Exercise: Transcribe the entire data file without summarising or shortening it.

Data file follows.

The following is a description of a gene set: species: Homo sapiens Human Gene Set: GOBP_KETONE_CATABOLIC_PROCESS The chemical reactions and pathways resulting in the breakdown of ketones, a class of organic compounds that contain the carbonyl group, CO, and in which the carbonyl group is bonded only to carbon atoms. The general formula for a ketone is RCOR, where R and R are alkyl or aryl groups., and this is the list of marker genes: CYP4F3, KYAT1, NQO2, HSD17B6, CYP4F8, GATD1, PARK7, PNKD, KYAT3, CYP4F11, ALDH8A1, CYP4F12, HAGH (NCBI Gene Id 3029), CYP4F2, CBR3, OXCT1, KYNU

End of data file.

The following is a description of a gene set: species: Homo sapiens Human Gene Set: GOBP_KETONE_CATABOLIC_PROCESS The chemical reactions and pathways resulting in the breakdown of ketones, a class of organic compounds that contain the carbonyl group, CO, and in which the carbonyl group is bonded only to carbon atoms. The general formula for a ketone is RCOR, where R and R are alkyl or aryl groups., and this is the list of marker genes: CYP4F3, KYAT1, NQO2, HSD17B6, CYP4F8, GATD1, PARK7, PNKD, KYAT3, CYP4F11, ALDH8A1, CYP4F12, HAGH (NCBI Gene Id 3029), CYP4F2, CBR3, OXCT1, KYNU